Mesh Networking Over Ham Radio, Our OWN Emergency Backbone Network

Discussion in 'Amateur Radio News' started by KJ4YZI, Jan 2, 2018.

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  1. K3KIC

    K3KIC Ham Member QRZ Page

    Once you get into directional antennas the network isn't so "meshy". 5.8 suffers a lot from foliage and 2.4 does enough to hinder distance. The 900 MHz band has more promise. Better bet would be to have dual radios 900 MHz and 2.4 GHz. Use 900 MHz to mesh and 2.4 for uplink. You would want an outdoor unit that can be mounted on a tower. Similar to what we do in commercial space.
    K2NCC likes this.
  2. KK4HPY

    KK4HPY Ham Member QRZ Page

    There have been advances in hardware and software that dramatically increase range. Check out the AREDN project.
  3. KK4HPY

    KK4HPY Ham Member QRZ Page

    This is my setup and its fairly common. I have two nodes with directional antennas connected to the same POE switch and a neighbor that has the same setup. We each have one node pointed at each other that makes our "backbone" link and then another node at each side with omni antenna or sector antenna. Check out the AREDN project.
    K3CRM likes this.
  4. W0AAT

    W0AAT XML Subscriber QRZ Page

    And no nodes with in 125 miles...
  5. K4AGO

    K4AGO Ham Member QRZ Page

    The Good Will stores here in my area have tripled their prices in the last 10 years. Good Will policy in this area is to not sell used computers and computer peripherals. They throw all that stuff in a huge bin out back and every so often a recycler comes and takes it all away. The precious metal recovery is probably more than what they would make by selling the stuff. Most microprocessors contain gold. I have never seen a Linksys or any other brand of WiFi router/switch for sale at a thrift store in NC. Anyone know of an online place to buy one other than the obvious, eBay?
  6. N0TZU

    N0TZU Platinum Subscriber Platinum Subscriber QRZ Page

    I don't know about online thrift stores, but try the smaller less corporate physical thrift stores. Habitat for Humanity around here have them for sale. Also try ARC.
  7. KK4HPY

    KK4HPY Ham Member QRZ Page

    Seriously do not waste your time and money on the old Linksys stuff, it is not worth it. Check out the AREDN project and buy new Ubiquity hardware that is compatible.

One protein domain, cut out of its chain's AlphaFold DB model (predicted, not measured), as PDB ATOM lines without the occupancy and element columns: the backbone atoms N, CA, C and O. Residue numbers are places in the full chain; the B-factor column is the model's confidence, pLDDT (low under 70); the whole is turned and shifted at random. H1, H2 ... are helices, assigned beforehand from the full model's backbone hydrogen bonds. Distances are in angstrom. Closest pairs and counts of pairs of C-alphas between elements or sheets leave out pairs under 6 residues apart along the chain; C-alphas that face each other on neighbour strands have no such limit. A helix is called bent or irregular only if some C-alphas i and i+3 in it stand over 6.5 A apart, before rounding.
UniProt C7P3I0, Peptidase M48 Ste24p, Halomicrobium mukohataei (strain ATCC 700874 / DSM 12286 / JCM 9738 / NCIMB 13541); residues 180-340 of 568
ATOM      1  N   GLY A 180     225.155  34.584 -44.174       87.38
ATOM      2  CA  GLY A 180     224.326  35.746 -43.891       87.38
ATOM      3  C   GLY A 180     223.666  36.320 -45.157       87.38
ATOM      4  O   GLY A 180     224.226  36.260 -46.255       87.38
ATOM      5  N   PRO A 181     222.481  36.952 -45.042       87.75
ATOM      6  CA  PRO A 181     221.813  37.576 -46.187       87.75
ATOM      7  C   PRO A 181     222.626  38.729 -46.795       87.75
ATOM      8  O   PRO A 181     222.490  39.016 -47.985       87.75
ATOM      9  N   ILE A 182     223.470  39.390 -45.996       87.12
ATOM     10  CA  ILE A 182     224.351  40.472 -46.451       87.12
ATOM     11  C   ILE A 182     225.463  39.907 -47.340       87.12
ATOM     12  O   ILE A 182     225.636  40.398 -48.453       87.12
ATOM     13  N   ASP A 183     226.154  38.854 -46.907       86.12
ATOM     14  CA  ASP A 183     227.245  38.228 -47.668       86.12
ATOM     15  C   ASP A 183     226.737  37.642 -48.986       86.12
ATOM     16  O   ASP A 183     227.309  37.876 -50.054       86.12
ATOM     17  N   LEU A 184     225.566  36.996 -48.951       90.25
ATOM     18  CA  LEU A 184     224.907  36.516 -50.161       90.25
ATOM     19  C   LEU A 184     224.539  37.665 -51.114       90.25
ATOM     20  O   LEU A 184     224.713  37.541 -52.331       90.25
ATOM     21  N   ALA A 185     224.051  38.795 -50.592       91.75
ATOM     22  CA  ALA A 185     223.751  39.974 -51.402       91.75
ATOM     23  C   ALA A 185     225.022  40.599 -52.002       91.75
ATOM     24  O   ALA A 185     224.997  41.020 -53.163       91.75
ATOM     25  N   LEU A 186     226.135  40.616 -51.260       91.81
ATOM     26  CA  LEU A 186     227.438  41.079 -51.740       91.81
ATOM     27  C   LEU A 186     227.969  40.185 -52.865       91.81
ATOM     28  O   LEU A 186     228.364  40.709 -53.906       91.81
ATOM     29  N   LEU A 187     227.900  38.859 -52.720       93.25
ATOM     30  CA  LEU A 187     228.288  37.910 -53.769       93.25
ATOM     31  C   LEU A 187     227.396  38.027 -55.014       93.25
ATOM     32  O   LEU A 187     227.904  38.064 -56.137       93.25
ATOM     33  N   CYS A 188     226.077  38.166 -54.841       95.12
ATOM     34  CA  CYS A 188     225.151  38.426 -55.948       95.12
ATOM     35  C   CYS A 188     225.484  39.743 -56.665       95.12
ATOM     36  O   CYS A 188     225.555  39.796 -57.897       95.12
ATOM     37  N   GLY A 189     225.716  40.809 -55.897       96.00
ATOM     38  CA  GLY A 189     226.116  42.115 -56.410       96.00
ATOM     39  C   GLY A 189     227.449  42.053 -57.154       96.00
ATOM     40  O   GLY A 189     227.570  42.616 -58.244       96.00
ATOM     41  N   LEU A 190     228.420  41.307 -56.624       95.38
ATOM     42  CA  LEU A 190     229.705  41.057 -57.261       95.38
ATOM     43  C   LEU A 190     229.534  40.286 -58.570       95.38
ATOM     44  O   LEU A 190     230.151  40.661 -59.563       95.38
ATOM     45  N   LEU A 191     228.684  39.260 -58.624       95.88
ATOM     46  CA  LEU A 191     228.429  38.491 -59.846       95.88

K6CLS likes this.
  8. KC8VWM

    KC8VWM Ham Member QRZ Page

    I have a Linksys WRT54G router sitting in a box stored in my garage, because I gave up and could never get IPv6 tunneling working on this router.

    So any computers connected on the network through this WRT54G router can't use IPv6. At least not with DD-WRT firmware anyways. I'm not sure if this ham radio mesh network firmware supports IPv6 tunneling or not though.
    Last edited: Jan 7, 2018
  9. W2TTT

    W2TTT Platinum Subscriber Platinum Subscriber QRZ Page

    The Linksys nodes are around 27 mW with a matching receiver sensitivity. They only operate on channels 1-11 with a 20 MHz bandwidth. Further, there is limited memory and CPU. These factors combine to really limit what you can do to desktop training, in-building networks and highly local networks without external weatherproofing, antennas, bi-directional amplifiers and power distribution hassles.

    For a whole lot less money and effort and for higher receiver performance roughly 600 mW of power and superior functionality, an AREDN mesh node on a Ubiquiti platform is better in EVERY way. Add to these factors, a more active development community producing DAILY builds and the choice to use a broad selection of devices and antennas on 900 MHz, 2.4, 3.3 or 5 GHz, makes it foolish to use WRT-54G/GL/GS devices except to extend a mesh indoors or to instruct folks. Frankly, I only use them as secure Wi-Fi user access points running DD-WRT, or as Wi-Fi transmitter hunt targets running BBHN. Scouts and other youth, and even some adults like to go on transmitter hunts using the FREE Android app, Wi-Fi Analyzer to hunt down a series of meshed nodes. They need to read the tag on the device and take a GPS reading that are texted back to the judges. Fun stuff!

    Gordon Beattie, W2TTT
  10. KC8VWM

    KC8VWM Ham Member QRZ Page

    I think with the Linksys WRT54G, you can crank up the power output in the firmware from the default 27 mW to a maximum 250 mW. However, to ensure continued reliable operation and error free signals, setting the output power somewhere in the middle is best. I ran mine at the standard 100mW walkie talkie power level which I found was plenty enough. Anything more than that didn't make any real world difference and wasn't needed, but it was significantly better than the default 27mW setting out of the box.

    Of course the physical location of the router antenna's, line of sight and use of effective external antenna's is what ultimately determines actual signal performance anyways.
    Last edited: Jan 7, 2018

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